Migration

  • Pres. Trump conceded that his border wall isn’t impenetrable, after the Post reported that migrants and traffickers had cut through the steel and concrete barrier with widely-available reciprocating saws fitted with special blades. However, Trump also said it was easy to repair the damaged parts.
  • Two boats brought a total of 239 migrants into Italy today. Under an agreement with the EU, 67 of the 88 passengers on one of them will be distributed to four other countries in the EU; it’s not clear whether or where the 151 passengers on the other ship will be sent from Italy.

Former Iran Student Leader Says He Regrets 1979 US Embassy Attack (AP)

His revolutionary fervor diminished by the years that have also turned his dark brown hair white, one of the Iranian student leaders of the 1979 U.S. Embassy takeover says he now regrets the seizure of the diplomatic compound and the 444-day hostage crisis that followed.

Speaking to The Associated Press ahead of Monday’s 40th anniversary of the attack, Ebrahim Asgharzadeh acknowledged that the repercussions of the crisis still reverberate as tensions remain high between the U.S. and Iran over Tehran’s collapsing nuclear deal with world powers.

Asgharzadeh cautioned others against following in his footsteps, despite the takeover becoming enshrined in hard-line mythology. He also disputed a revisionist history now being offered by supporters of Iran’s Revolutionary Guard that they directed the attack, insisting all the blame rested with the Islamist students who let the crisis spin out of control.

“Like Jesus Christ, I bear all the sins on my shoulders,” Asgharzadeh said.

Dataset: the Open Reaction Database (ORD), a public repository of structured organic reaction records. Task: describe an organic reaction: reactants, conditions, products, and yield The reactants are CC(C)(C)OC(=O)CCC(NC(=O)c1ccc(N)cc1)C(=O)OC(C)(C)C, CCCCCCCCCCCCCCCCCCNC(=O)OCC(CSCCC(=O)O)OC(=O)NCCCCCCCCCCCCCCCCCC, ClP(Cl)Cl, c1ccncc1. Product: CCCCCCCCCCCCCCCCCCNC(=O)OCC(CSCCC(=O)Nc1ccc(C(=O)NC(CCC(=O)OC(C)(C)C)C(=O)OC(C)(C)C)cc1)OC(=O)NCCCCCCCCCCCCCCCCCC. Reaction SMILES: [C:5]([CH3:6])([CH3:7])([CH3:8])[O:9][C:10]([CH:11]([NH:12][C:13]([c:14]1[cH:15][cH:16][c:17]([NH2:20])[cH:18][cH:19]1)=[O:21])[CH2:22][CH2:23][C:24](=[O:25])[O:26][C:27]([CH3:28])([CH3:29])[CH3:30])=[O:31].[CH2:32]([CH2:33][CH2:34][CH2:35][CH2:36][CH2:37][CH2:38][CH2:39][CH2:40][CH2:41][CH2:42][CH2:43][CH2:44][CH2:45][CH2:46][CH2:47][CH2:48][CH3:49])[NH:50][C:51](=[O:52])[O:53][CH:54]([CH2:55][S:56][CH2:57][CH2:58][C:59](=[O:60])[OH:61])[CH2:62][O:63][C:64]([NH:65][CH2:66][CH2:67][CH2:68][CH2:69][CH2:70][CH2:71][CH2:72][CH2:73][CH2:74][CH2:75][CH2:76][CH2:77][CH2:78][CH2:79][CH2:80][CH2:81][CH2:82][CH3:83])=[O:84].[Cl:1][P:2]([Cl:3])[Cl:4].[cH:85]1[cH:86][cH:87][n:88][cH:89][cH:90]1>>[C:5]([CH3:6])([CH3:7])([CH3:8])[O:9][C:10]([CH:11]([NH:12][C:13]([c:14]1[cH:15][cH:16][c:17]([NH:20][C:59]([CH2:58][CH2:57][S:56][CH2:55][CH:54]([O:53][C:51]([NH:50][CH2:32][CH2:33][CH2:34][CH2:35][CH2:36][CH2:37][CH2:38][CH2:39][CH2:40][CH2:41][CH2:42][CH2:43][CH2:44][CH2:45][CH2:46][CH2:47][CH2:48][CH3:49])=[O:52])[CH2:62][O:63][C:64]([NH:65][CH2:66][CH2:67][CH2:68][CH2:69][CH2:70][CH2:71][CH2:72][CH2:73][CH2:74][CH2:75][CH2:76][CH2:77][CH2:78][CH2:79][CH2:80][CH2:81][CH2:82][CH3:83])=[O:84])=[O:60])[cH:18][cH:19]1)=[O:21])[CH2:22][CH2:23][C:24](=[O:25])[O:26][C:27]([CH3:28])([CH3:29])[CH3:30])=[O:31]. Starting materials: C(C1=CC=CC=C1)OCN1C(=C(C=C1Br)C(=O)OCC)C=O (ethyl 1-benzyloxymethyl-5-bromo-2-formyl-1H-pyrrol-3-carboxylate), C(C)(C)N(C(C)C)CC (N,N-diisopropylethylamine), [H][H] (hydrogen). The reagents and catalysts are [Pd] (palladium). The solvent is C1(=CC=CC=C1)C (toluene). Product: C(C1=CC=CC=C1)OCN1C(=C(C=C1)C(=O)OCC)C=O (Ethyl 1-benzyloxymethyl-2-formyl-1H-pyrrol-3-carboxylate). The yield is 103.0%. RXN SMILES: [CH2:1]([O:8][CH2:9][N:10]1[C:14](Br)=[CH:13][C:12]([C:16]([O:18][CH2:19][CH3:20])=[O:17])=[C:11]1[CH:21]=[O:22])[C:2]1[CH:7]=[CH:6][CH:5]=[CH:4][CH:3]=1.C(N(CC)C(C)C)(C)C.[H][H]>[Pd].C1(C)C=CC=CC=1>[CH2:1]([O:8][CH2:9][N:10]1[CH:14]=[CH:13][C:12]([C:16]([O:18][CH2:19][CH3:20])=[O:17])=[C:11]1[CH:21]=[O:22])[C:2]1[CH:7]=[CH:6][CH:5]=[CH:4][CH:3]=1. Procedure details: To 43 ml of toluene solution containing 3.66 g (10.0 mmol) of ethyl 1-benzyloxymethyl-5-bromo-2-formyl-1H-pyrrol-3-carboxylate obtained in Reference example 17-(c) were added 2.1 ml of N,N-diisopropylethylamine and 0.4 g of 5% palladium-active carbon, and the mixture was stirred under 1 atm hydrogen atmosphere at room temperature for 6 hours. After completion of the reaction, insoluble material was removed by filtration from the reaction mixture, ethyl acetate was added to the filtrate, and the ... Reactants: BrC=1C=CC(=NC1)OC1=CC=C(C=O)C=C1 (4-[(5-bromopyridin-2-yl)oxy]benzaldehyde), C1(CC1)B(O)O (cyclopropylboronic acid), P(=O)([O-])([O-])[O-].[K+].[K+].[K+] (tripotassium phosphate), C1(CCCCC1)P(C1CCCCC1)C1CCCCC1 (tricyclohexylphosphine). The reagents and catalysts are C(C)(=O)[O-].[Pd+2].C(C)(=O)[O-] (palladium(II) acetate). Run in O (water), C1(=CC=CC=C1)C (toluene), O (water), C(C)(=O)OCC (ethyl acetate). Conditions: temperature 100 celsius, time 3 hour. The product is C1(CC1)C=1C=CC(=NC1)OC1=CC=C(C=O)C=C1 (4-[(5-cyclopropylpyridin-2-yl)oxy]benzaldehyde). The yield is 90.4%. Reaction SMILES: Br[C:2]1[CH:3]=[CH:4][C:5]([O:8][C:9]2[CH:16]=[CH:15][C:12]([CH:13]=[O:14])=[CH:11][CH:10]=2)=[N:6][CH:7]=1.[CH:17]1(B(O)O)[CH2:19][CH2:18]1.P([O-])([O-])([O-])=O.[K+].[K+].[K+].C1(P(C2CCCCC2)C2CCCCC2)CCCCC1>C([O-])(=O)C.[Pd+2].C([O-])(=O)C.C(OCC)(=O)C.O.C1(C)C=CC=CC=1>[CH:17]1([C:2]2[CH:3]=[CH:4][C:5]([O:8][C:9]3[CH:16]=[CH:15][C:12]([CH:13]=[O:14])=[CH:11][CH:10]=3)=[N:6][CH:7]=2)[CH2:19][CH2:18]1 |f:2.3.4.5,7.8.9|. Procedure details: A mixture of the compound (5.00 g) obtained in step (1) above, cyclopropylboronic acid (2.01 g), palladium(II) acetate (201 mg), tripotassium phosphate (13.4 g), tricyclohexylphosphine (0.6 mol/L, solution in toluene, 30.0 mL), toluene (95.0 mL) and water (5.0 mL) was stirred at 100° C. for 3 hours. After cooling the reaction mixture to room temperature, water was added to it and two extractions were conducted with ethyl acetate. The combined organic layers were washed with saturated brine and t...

At the time, what led to the 1979 takeover remained obscure to Americans who for months could only watch in horror as TV newscasts showed Iranian protests at the embassy. Popular anger against the U.S. was rooted in the 1953 CIA-engineered coup that toppled Iran’s elected prime minister and cemented the power of Shah Mohammad Reza Pahlavi.

The shah, dying from cancer, fled Iran in February 1979, paving the way for its Islamic Revolution. But for months, Iran faced widespread unrest ranging from separatist attacks, worker revolts and internal power struggles. Police reported for work but not for duty, allowing chaos like Marxist students briefly seizing the U.S. Embassy.

In this power vacuum, then-President Jimmy Carter allowed the shah to seek medical treatment in New York. That lit the fuse for the Nov. 4, 1979, takeover, though at first the Islamist students argued over which embassy to seize. A student leader named Mahmoud Ahmadinejad, who later became president in 2005, argued they should seize the Soviet Embassy compound in Tehran as leftists had caused political chaos.

But the students settled on the U.S. Embassy, hoping to pressure Carter to send the shah back to Iran to stand trial on corruption charges. Asgharzadeh, then a 23-year-old engineering student, remembers friends going to Tehran’s Grand Bazaar to buy a bolt cutter, a popular tool used by criminals, and the salesman saying: “You do not look like thieves! You certainly want to open up the U.S. Embassy door with it!”

“The society was ready for it to happen. Everything happened so fast,” Asgharzadeh said. “We cut off the chains on the embassy’s gate. Some of us climbed up the walls and we occupied the embassy compound very fast.” Like other former students, Asgharzadeh said the plan had been simply to stage a sit-in. But the situation soon spun out of their control. Ayatollah Ruhollah Khomeini, the long-exiled Shiite cleric whose return to Iran sparked the revolution, gave his support to the takeover. He would use that popular angle to expand the Islamists’ power.

“We, the students, take responsibility for the first 48 hours of the takeover,” Asgharzadeh said. “Later, it was out of our hands since the late Supreme Leader Ayatollah Ruhollah Khomeini and the establishment supported it.” He added: “Our plan was one of students, unprofessional and temporary.”

As time went on, it slowly dawned on the naive students that Americans wouldn’t join their revolution. While a rescue attempt by the U.S. military would fail and Carter would lose to Ronald Reagan amid the crisis, the U.S. as a whole expressed worry about the hostages by displaying yellow ribbons and counting the days of their captivity.